I subscribed to Prevention magazine. Then I joined Weight Watchers. I started walking and eating less. And I did manage to get rid of thirty pounds. But then I started to yo-yo, putting on five pounds and losing it again, and so forth.
And I realized what I needed was a complete lifestyle change. I needed something to make me want to get off the chair and actually move. But what? I tried walking outside. Good for a while but then pretty boring. I got a tread mill and watched TV while walking. Better, but... I bought weights. So so. I even tried swimming. I'm allergic to the chlorine. Nothing really motivated me - everything I tried was more or less of a chore. Nothing I did was fun!
And then Nintendo came out with Wii Fit, Active Sports, Sports Challenge, Sports Resort, and now My Fitness Coach. And I am soooo pumped! I love them all. There are mornings when I wake up at 7:00 AM and can't wait to run downstairs and turn on the Wii!
In the past four months, I've done three-30 day challenges with Active Sports. I use Wii Fit aerobics, balance games, and yoga on "rest" days. I play Outdoor Challenge and Sports Resort in the late afternoon or evening when I need something fun to do. I just did my first workout in My Fitness Coach, and I'm happy with it and ready for more.
After all these years, I've found something "athletic" that I enjoy. And I've realized a couple of things that may apply to other people like me:
1. There were two things I hated about phys ed. One was the militant attitude of the teachers who were themselves athletic and didn't understand what it was like to be someone who had no athletic drive, and had very little patience or sympathy for those of us who felt klutzlike, or felt forced to do things we hated. But the second thing is that I don't like to do things with a group. I'm an introvert. I like to be alone. Being with other people puts additional stress on me that I just don't need. I don't like writing in a group either. With my Wii games, no one is looking over my shoulder. I'm competing against myself, and that's enough for me.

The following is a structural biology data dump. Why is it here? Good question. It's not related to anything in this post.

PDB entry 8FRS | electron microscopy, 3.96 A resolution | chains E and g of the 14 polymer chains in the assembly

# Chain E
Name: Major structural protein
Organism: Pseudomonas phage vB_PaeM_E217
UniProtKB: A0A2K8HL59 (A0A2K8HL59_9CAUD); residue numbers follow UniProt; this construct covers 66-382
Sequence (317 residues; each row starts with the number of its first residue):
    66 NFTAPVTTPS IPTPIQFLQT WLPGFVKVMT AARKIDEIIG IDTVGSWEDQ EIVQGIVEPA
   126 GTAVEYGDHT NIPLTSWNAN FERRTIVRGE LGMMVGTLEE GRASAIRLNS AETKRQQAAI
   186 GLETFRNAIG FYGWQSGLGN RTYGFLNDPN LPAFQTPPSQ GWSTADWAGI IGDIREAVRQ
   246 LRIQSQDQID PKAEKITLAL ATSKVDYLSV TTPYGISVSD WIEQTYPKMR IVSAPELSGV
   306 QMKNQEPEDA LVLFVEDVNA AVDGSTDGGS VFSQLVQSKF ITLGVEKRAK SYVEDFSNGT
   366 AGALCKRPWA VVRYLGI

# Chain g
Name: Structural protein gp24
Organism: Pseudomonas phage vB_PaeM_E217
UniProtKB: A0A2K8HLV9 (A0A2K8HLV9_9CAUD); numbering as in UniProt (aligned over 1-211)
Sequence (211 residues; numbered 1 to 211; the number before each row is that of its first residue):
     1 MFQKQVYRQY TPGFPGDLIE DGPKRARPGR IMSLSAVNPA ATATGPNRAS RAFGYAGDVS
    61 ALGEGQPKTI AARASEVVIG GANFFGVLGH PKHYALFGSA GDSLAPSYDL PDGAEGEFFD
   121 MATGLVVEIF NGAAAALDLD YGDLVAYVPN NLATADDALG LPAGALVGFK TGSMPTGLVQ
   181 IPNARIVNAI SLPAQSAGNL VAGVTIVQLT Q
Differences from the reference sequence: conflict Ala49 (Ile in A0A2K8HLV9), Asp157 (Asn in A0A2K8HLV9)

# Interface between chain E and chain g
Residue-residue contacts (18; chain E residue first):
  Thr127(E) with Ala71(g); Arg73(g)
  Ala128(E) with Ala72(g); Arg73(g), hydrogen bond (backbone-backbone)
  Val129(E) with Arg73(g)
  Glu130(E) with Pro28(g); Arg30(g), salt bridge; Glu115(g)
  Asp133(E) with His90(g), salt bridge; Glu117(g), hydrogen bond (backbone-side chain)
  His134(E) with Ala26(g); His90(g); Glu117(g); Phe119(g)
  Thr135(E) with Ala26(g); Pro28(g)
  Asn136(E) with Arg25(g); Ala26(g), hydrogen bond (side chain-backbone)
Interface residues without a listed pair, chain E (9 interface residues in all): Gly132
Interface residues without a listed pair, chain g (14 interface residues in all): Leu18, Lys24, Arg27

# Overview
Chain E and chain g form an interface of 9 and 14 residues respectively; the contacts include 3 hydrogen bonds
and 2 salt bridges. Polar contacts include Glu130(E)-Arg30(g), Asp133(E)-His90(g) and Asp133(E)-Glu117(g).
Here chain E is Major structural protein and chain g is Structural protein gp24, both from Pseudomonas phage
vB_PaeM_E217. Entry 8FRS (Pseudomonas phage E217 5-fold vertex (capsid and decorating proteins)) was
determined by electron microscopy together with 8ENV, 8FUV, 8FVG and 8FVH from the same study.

2. There are ways to keep fit that don't involve organized sports. And the Wii Fit programs suit me to a T. They are composed of different elements. I can do them at my own pace. I can customize my program. And at the same time, they make me try new things and stretch my abilities. I push myself harder because of the programs, yet it's always my choice.
3. The best way to be active is to do something you love. So don't give up until you find it. It doesn't have to be the "normal thing." Try walking, dancing, canoeing, bowling, or doing a Wii activity. Don't give up. We all need to be healthy and that means we need to move so our muscles stay in shape and we don't become overweight. Writers are definitely at risk here, as are most office workers. So look for something you will love doing.
My current goal is to be active for 2 hours a day, 6 days a week. That involves four 45-minute sessions with upper and lower body weight training, a lot of cardio aerobics, Wii Fit balance games, walking outside while it's warm, stair-climbing (we have a three-story house), and other Wii games. I figure anything that gets me up from a seating position is a good thing. :)
N. J. Lindquist is the co-editor and publisher of Hot Apple Cider, which was recently chosen as the "one book" for the Church Library Association of Ontario's "One Book / One Conference" October 3rd at Tyndale University College and Seminary. N. J. blogs at Blue Collar Writer.